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Identification of Abnormal Rotor Dynamic Stiffness Using Measured Vibration Information and Analytical Modeling

[+] Author Affiliations
Ned M. Endres

RoMaDyn Corporation, Cincinnati, OH

Paper No. POWER2009-81019, pp. 231-239; 9 pages
doi:10.1115/POWER2009-81019
From:
  • ASME 2009 Power Conference
  • ASME 2009 Power Conference
  • Albuquerque, New Mexico, USA, July 21–23, 2009
  • Conference Sponsors: Power Division
  • ISBN: 978-0-7918-4350-5 | eISBN: 978-0-7918-3853-6
  • Copyright © 2009 by ASME

abstract

It is a relatively common practice to address the problem of unacceptable synchronous (1X) vibration levels (like unbalance) by applying corrective balance weights after a thorough review of vibration measurements, available engineering information, and prior balancing history of a unit if available. The balance history might include balance plane weight maps and/or balancing influence data. On occasion, other vibration malfunctions and symptoms within measured vibration data, such as misalignment, a rub, or proximity probe journal target area slow roll (sometimes called “runout” or “glitch”) can also appear to be “unbalance” but are not. A principal requirement when performing any corrective balancing of a rotor is that the fundamental synchronous rotor response of the unit should always be linear and time invariant. The fundamental synchronous rotor response is directly proportional to dynamic forces and inversely proportional to dynamic stiffness. If the principle requirements cannot be met while balancing, any further balancing of the rotor should be terminated and other root causes for the unacceptable synchronous vibration levels should be investigated. This paper will discuss a case history involving a steam turbine generator unit where excessive synchronous vibration levels were measured at the LP turbine bearings during transient and steady state operation. The initial concern was a steady increase in vibration levels at the LP turbine under steady state conditions. Prior balancing history and balancing information was reviewed and initial corrective balancing was performed. Initial correction of the unbalance proved to be inadequate, and the unit exhibited a significant change in balance influence. Since the response of the rotor to balance correction was not predictable and inconsistent with prior balancing data, alternative root causes for the unbalance symptoms were investigated. Integration of measured vibration data and numerical modeling were essential with proper identification of the root cause of the unbalance symptoms.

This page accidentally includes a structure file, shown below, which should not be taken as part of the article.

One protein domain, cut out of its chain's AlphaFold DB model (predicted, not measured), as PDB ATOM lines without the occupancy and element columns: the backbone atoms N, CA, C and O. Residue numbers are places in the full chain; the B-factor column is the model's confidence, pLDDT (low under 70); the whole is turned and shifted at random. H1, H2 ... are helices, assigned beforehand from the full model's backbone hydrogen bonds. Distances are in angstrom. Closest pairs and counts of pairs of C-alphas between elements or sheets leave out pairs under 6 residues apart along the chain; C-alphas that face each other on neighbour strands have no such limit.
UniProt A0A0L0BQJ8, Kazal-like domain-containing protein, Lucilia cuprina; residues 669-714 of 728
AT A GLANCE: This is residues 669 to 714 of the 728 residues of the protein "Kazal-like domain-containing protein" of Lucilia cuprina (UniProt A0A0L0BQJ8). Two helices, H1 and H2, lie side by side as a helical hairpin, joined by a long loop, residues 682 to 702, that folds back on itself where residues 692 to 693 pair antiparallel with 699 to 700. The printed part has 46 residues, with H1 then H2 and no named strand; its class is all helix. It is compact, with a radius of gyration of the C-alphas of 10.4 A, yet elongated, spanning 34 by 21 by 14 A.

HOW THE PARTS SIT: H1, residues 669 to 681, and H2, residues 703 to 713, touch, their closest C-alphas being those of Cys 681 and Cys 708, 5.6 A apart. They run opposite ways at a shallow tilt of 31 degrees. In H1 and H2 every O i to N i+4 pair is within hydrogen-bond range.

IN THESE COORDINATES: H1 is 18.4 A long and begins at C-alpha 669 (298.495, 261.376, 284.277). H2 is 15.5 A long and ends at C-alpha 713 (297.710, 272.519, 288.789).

Copyright © 2009 by ASME

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